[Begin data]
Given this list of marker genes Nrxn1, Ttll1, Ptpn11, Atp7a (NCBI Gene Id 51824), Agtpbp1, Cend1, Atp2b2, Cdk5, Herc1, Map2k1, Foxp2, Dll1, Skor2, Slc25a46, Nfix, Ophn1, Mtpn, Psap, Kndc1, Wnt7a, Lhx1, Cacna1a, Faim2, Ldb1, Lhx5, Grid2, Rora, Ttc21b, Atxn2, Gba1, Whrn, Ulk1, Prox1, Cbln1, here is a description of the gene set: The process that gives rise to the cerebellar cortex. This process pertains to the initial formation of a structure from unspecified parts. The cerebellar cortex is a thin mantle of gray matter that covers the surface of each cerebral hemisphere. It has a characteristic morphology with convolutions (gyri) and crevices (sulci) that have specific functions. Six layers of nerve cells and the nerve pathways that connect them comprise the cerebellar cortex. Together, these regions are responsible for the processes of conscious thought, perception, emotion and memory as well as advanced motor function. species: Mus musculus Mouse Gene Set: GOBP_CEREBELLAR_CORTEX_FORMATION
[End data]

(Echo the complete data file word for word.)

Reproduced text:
Given this list of marker genes Nrxn1, Ttll1, Ptpn11, Atp7a (NCBI Gene Id 51824), Agtpbp1, Cend1, Atp2b2, Cdk5, Herc1, Map2k1, Foxp2, Dll1, Skor2, Slc25a46, Nfix, Ophn1, Mtpn, Psap, Kndc1, Wnt7a, Lhx1, Cacna1a, Faim2, Ldb1, Lhx5, Grid2, Rora, Ttc21b, Atxn2, Gba1, Whrn, Ulk1, Prox1, Cbln1, here is a description of the gene set: The process that gives rise to the cerebellar cortex. This process pertains to the initial formation of a structure from unspecified parts. The cerebellar cortex is a thin mantle of gray matter that covers the surface of each cerebral hemisphere. It has a characteristic morphology with convolutions (gyri) and crevices (sulci) that have specific functions. Six layers of nerve cells and the nerve pathways that connect them comprise the cerebellar cortex. Together, these regions are responsible for the processes of conscious thought, perception, emotion and memory as well as advanced motor function. species: Mus musculus Mouse Gene Set: GOBP_CEREBELLAR_CORTEX_FORMATION